Selenium is known to bind to methylmercury. However, unlike NAC, it does not promote mercury excretion. In fact, selenium supplements do not lower the mercury levels in animals given methylmercury, and when appropriate amounts of selenium are given, even higher levels of mercury can accumulate without obvious signs of clinical toxicity. It appears, then, that selenium is a neu-tralizer of mercury toxicity, but it does not promote mercury's elimination from the body. However, do not jump to the conclusion that more selenium is always better. As discussed in greater detail in chapter 8, nearly all supplements can have their own toxicity. Too much needs to be avoided as diligently as too little.
The role that selenium plays in the neutralization of methylmercury might help to explain the variable clinical toxicity of fish and other seafood. Hagmar et al. showed that fishermen who had the highest fish intake also had the highest blood levels of selenium.4 It seems likely that the methylmercury content in some seafood will be less well "matched" with selenium in its edible flesh than other seafood. Although the amount of unneutralized mercury may not yet have poisoned the fish that ingested it, this fraction can be expected to be much more toxic to the human who eats the fish, since fish appear to be far less sensitive to consumed mercury than are humans. Conversely, some fish that are consumed might deliver its mercury in a more neutralized condition, with little apparent clinical toxicity in the consuming human. Furthermore, the actual content of mercury in fish and other forms of seafood can be highly variable, and larger ingested amounts of mercury, whether bound to selenium or not, can be expected to be more harmful and toxic in the long run.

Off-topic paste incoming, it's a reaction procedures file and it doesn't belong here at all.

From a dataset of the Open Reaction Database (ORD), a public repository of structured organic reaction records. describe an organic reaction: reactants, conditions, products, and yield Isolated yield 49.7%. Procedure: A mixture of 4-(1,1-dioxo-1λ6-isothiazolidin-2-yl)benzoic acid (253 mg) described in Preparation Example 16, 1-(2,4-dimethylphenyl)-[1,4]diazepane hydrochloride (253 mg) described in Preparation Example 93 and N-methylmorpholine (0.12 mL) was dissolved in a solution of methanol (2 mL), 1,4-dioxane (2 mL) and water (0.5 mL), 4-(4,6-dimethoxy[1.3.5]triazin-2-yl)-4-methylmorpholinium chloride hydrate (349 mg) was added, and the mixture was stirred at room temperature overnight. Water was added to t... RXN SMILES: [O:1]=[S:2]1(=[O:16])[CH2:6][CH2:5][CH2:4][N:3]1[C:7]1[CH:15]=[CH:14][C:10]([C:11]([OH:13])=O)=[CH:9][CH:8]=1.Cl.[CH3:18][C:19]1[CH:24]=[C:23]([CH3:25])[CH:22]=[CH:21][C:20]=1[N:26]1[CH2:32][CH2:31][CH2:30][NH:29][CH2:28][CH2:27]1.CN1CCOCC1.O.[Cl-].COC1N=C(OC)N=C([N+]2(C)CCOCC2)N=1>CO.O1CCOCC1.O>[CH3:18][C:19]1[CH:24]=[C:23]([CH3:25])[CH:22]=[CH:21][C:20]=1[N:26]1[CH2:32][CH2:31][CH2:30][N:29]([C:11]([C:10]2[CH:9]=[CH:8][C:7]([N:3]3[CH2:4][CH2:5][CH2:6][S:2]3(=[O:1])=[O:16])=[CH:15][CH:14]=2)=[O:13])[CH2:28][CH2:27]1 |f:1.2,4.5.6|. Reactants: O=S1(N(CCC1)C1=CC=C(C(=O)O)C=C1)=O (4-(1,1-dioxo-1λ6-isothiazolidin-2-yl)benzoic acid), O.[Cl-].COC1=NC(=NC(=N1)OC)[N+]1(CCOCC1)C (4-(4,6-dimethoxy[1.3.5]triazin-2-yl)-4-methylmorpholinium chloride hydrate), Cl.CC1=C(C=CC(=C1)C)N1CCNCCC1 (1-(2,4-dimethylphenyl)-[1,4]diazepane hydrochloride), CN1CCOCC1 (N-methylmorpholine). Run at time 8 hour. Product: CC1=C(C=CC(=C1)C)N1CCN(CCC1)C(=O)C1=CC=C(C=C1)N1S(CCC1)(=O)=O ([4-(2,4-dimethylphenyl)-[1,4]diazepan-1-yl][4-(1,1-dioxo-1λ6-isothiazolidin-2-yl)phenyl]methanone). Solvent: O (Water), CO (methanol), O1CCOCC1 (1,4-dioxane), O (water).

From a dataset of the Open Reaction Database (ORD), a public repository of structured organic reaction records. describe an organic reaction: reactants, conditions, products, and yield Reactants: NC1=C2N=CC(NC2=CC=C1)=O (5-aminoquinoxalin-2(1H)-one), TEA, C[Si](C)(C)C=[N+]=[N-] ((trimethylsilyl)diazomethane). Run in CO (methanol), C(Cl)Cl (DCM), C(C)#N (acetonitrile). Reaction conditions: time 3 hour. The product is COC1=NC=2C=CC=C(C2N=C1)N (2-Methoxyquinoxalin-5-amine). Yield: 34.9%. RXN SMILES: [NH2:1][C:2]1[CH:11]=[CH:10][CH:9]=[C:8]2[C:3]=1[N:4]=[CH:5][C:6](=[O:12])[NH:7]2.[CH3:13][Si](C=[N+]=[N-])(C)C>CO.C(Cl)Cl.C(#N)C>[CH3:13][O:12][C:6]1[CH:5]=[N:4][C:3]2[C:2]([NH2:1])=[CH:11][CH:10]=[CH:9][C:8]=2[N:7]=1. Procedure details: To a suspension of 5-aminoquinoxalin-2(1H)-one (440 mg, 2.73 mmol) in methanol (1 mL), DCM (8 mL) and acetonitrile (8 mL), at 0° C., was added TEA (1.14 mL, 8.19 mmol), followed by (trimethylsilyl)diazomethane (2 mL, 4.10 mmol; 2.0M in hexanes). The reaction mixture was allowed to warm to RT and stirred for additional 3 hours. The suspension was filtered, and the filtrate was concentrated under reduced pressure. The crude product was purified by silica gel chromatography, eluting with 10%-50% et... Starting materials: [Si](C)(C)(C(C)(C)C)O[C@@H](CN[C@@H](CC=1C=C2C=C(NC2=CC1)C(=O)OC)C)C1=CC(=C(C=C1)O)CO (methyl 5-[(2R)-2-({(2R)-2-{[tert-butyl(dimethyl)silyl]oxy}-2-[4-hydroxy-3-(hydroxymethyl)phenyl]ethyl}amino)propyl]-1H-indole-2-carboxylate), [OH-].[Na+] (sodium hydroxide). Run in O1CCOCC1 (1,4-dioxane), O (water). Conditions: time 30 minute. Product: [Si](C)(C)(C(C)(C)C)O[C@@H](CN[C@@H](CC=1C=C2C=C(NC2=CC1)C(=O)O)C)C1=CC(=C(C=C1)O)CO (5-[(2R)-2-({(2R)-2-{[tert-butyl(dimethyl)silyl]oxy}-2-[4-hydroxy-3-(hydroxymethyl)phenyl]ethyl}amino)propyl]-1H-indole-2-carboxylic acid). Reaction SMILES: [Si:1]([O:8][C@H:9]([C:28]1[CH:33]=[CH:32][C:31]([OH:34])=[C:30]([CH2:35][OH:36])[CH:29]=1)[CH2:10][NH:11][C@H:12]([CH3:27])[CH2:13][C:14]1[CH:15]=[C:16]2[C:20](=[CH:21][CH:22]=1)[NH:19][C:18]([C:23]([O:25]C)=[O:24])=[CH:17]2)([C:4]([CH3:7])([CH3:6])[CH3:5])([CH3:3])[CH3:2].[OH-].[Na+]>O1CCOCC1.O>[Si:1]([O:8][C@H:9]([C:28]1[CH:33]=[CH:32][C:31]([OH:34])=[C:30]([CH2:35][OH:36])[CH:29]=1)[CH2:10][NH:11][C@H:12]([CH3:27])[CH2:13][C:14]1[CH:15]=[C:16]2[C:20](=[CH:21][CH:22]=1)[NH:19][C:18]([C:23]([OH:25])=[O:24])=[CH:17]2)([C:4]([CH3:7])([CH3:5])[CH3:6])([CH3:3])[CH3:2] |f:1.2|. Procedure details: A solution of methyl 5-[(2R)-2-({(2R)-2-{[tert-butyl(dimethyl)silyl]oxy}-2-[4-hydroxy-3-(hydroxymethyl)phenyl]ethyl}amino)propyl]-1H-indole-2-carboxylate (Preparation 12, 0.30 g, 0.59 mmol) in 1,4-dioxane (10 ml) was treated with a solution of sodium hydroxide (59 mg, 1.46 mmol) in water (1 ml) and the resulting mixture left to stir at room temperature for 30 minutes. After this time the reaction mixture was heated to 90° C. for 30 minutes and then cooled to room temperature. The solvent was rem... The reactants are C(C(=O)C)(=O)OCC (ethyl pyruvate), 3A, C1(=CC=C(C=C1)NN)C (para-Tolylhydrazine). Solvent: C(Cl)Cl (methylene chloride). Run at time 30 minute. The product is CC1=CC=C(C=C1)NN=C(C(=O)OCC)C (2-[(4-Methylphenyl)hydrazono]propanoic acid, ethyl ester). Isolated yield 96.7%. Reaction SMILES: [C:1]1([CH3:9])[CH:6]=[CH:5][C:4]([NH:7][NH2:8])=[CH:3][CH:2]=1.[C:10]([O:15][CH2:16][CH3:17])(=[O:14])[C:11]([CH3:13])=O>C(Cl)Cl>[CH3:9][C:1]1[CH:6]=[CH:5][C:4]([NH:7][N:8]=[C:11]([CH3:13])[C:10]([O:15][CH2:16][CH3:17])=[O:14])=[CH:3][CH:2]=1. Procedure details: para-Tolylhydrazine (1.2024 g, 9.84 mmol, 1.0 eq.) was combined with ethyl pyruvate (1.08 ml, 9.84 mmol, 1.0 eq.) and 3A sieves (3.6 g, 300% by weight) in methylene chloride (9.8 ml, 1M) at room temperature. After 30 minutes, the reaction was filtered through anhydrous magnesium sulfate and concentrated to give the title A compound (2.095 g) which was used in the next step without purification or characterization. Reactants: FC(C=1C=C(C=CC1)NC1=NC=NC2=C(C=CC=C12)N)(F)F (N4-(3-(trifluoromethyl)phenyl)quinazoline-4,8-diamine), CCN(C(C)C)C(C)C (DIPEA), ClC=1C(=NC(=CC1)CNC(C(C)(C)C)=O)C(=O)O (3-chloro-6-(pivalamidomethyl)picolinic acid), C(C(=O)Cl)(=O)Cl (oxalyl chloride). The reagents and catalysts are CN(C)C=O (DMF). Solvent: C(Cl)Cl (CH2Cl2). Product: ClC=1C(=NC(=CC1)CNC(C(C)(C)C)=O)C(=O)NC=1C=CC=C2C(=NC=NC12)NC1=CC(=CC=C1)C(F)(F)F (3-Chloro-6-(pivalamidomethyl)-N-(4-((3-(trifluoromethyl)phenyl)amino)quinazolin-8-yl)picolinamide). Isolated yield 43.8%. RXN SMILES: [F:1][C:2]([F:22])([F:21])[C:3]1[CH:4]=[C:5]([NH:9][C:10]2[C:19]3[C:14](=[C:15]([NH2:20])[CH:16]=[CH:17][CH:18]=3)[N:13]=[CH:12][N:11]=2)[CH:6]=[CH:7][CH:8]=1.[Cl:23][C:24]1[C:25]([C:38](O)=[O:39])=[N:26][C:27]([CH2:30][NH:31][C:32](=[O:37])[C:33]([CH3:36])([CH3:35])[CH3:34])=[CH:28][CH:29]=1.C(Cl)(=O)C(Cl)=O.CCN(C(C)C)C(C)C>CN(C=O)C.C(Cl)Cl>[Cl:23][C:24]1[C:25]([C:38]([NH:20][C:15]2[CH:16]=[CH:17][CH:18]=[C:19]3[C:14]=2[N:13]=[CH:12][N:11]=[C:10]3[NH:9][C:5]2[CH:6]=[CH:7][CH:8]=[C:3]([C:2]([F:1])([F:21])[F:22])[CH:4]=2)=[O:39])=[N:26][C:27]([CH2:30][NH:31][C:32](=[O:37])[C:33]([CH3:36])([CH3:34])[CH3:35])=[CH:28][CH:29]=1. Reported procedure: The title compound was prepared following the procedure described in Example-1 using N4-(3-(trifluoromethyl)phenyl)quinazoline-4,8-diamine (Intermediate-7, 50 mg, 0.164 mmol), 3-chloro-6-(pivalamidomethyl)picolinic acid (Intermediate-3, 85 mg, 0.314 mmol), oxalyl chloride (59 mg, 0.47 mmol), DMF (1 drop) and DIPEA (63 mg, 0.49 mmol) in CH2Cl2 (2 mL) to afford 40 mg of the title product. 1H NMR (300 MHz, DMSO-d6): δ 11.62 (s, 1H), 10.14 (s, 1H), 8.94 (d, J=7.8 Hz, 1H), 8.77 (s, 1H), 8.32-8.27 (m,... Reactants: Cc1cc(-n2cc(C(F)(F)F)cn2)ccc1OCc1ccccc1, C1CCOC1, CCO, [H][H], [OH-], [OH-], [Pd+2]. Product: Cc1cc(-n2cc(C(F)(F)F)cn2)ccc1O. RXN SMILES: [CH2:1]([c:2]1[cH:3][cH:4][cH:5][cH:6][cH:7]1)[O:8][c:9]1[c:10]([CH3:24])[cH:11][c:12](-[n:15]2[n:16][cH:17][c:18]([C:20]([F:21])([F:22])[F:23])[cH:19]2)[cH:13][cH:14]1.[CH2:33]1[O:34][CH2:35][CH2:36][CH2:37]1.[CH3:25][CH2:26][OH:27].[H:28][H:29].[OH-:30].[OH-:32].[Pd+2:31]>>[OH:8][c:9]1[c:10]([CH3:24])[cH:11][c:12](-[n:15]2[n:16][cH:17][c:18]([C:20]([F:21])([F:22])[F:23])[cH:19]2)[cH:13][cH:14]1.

The sensitivity of the person eating the seafood must also be considered. When your immune system has been sensitized to "protect" you from additional ingested mercury, secondary immune reactions can make you very ill when you eat seafood that contains even a small amount of this toxin. And when the immune system is just very weak from long-term toxic abuse and poor nutrition and unable to deal even with minor amounts of new toxins, fish and seafood can prove to be highly toxic meals. It must also be remembered that since selenium does not promote mercury excretion, body levels of mercury will continue to accumulate over time. Even if selenium is bound to the stored mercury, a point will be reached when that storage capacity will eventually be overwhelmed. At that point, toxic symptoms will appear.
Perhaps one of the most significant considerations is that greater amounts of stored mercury will result in greater amounts of released mercury when detoxification mechanisms are later stimulated. Many people do not even concern themselves with toxins and detoxification until they get a little older and begin to realize that they won't live forever. For this reason, the reemergence of the stored mercury as the body detoxifies will be even more toxic clinically in these people, because their immune systems will typically have been stressed and traumatized for a longer time, and immune protection against toxins will be lessened.
It is especially important for pregnant women to entirely eliminate their fish and seafood consumption. Although untainted seafood may have substantial nutritive value, it is difficult to have enough nutritive value to counterbalance the effects of any needless fetal exposure to additional methylmercury. Drexler and Schaller found that mercury levels in breast milk were directly and positively associated with fish consumption.5 Furthermore, they found that the mother's consumption of fish appeared to be a larger contributor of mercury to the breast milk than the presence of her mercury amalgam fillings.